• Install the Grove Temperature and Humidity Sensor(DHT11) library: Navigate to Sketch -> Include Library -> Manage Libraries... and Search for the keyword "Grove Temperature and Humidity Sensor(DHT11)" in the Library Manager, then install.

  • Copy the following code, click Verify to check for syntax errors. Verify that there are no errors, and you can upload the code.
//Temperature and Humidity Sensor
#include "DHT.h"
#include <Arduino.h>
#include <U8x8lib.h>

#define DHTPIN 3     // what pin we're connected to
#define DHTTYPE DHT11   // DHT 11 
DHT dht(DHTPIN, DHTTYPE);

U8X8_SSD1306_128X64_ALT0_HW_I2C u8x8(/* reset=*/ U8X8_PIN_NONE);

void setup(void) {
  Serial.begin(9600); 
  Serial.println("DHTxx test!");
  dht.begin();
  u8x8.begin();
  u8x8.setPowerSave(0);  
  u8x8.setFlipMode(1);
}

void loop(void) {

  float temp, humi;
  temp = dht.readTemperature();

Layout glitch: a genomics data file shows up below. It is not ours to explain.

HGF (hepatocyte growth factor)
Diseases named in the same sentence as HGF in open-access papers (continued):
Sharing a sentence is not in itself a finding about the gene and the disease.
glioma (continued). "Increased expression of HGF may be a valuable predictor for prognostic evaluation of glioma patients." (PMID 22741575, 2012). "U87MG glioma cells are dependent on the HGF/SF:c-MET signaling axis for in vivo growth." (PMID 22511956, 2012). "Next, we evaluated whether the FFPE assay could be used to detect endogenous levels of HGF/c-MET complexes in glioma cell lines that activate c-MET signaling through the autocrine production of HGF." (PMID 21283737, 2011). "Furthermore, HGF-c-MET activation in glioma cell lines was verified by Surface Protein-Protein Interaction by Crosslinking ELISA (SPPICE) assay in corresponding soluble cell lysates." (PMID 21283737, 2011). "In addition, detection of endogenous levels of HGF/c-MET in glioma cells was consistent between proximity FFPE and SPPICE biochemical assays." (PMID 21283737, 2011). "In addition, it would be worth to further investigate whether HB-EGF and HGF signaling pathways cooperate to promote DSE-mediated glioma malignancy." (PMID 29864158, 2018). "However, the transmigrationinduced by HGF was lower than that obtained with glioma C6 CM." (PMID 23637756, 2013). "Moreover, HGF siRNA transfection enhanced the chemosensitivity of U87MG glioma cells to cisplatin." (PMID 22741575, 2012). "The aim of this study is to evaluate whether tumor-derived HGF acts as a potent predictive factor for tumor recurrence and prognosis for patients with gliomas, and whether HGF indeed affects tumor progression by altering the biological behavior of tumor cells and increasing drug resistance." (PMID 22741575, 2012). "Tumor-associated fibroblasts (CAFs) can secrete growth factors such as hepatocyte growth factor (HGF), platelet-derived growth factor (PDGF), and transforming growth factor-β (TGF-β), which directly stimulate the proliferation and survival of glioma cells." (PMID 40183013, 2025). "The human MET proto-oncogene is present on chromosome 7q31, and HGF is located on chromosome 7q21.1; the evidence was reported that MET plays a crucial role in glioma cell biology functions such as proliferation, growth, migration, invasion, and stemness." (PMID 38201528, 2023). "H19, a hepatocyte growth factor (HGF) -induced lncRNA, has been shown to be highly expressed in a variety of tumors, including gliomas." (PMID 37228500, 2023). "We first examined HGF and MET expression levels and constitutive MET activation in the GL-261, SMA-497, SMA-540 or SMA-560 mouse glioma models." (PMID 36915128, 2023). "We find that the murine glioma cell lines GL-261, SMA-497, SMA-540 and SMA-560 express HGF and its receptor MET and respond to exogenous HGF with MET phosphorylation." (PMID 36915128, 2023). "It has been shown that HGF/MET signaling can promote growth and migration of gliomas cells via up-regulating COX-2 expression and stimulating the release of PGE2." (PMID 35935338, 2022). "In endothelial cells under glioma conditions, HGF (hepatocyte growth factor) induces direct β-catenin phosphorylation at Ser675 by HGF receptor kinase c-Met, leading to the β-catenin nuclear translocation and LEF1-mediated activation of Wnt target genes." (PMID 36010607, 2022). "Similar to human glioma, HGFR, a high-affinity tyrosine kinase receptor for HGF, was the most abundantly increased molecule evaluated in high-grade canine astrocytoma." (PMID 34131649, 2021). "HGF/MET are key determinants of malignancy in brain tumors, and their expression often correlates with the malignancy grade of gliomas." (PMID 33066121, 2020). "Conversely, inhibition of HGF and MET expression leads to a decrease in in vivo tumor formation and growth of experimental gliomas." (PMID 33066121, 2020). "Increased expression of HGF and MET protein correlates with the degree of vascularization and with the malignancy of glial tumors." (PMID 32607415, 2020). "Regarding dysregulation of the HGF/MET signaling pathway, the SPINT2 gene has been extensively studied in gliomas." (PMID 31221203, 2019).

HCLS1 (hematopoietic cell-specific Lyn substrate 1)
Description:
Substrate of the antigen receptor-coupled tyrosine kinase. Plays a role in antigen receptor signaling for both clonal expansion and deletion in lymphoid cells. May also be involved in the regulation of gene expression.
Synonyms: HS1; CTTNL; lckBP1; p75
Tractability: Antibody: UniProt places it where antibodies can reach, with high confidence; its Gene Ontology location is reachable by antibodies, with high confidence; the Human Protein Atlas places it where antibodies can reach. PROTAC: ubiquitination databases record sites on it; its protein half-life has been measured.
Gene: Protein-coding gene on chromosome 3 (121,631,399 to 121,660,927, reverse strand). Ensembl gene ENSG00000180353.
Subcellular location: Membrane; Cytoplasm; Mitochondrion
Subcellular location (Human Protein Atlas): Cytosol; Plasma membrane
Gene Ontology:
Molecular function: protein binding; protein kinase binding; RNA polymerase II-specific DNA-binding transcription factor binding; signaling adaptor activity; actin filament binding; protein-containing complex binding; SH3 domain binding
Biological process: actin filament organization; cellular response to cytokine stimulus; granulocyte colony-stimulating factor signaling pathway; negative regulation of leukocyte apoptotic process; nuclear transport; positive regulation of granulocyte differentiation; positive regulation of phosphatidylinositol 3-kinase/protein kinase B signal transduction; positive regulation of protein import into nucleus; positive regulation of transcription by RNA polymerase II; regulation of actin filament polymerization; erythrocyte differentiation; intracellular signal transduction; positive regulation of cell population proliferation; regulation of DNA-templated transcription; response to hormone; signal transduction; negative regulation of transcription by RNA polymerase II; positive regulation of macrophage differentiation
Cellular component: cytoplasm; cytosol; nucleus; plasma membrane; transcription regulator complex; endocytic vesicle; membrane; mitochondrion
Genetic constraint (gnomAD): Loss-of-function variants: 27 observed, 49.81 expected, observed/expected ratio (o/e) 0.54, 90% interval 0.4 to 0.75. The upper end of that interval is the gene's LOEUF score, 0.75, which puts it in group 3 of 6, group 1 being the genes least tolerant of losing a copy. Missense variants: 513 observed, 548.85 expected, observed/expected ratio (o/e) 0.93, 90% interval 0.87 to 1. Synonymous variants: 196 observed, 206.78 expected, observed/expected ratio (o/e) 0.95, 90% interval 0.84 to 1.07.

humi = dht.readHumidity();

  u8x8.setFont(u8x8_font_chroma48medium8_r);
  u8x8.setCursor(0, 33);
  u8x8.print("Temp:");
  u8x8.print(temp);
  u8x8.print("C");
  u8x8.setCursor(0,50);
  u8x8.print("Humidity:");
  u8x8.print(humi);
  u8x8.print("%");
  u8x8.refreshDisplay();
  delay(200);
}
  • Code Analysis
float temp, humi;

Defines variables to store readings.

temp = dht.readTemperature();
humi = dht.readHumidity();

Description:

Functions to be used to read temperature and humidity values from the sensor.

Syntax:

dht.readTemperature() and dht.readHumidity(). Return type: float.

Call these functions to read the temperature and humidity and store them in defined variables.

Demo Effect and Serial Print Result:

The surrounding temperature and humidity appear on the OLED screen.

  • Breakout Guide

Use Grove cable to connect the OLED to Seeeduino Lotus's I2C interface (Note: I2C's default address is 0x78). Connect the Grove Temperature and Humidity Sensor to Seeeduino Lotus's digital signal interface D3.